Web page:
Kimber Axios headphone cable

Kimber Kable Axios headphone
Kimber Axios headphone cable

The audiophile community is slowly but surely coming to embrace headphones as serious high-end audio components and with this change a market for high-performance upgraded headphone signal cable has emerged. But some will surely question whether such upgrades are really necessary or beneficial, given that many top-tier headphones sound awfully good with the standard cables with which they are shipped. Why, some might ask, attempt to gild a lily when there’s no apparent need to do so?

The answer, of course, is as old as high-end audio itself: we choose to upgrade headphone signal cables to see if it might be possible to make good products better, better products great, and great products sublime, or so goes the theory. But, does this work in practice? As a matter of fact it does, so that in the best of cases previous untapped (even unimaginable) levels of headphone performance are unleashed in dramatic and breath-taking ways. A case in point would be Kimber Kable’s Axios headphone signal cable that is the subject of this review.

The Axios headphone cables use a braided topology that harks back to the design of Kimber’s very first commercial products: namely, the braided 8-wire 4PR and 16-wire 8PR speaker cables. In a recent interview with Hi-Fi+, company founder Ray Kimber explained that the genesis of his cable designs came through a concerted effort to use braiding strategies to create cables that were highly resistant to noise both within and above the audio band. The result was an across-the-board improvement in sound quality that could be observed in music listening, but that also could be verified through measurements (where the cables simply transmitted less noise than competing designs did). Over the years both conductor and dielectric (that is, insulator) materials have improved, but the number one design goal has remained the same: that is, to reduce both audio frequency and high-frequency noise to allow the unobstructed flow of high-purity music.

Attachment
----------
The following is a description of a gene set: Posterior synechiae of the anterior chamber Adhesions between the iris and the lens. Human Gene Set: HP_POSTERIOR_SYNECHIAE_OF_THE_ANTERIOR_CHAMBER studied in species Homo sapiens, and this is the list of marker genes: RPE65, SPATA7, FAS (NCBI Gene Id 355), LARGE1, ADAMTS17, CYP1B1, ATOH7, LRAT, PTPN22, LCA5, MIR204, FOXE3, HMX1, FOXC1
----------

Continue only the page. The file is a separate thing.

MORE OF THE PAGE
The Axios cables use a 16-wire braided design that uses, says Kimber, “a very flexible OFHC copper wire braid comprised of 16 FEP-insulated 24 gauge stranded conductors.” Further, Kimber adds, “we developed a new precision hand-braided process, which allows the conductors to seamlessly separate from 16 wires to 8 wires within the transition, eliminating the need for a solder joint.” A quick trip to Kimber’s Axios-specific web site ( reveals that the firm offers Axios cable sets to fit upper-tier Audeze, Denon, ENIGMAcoustics, Focal, HiFiMAN, McIntosh, MrSpeakers, Oppo, Pioneer, Sennheiser, and Sony headphones. In each case, connectors for the headphone ends of the cables are made of “hand-polished hardwoods to match the beauty of (the) headphones.” In turn, buyers can specify both the lengths and the amplifier-end terminations for the cables they wish to order.

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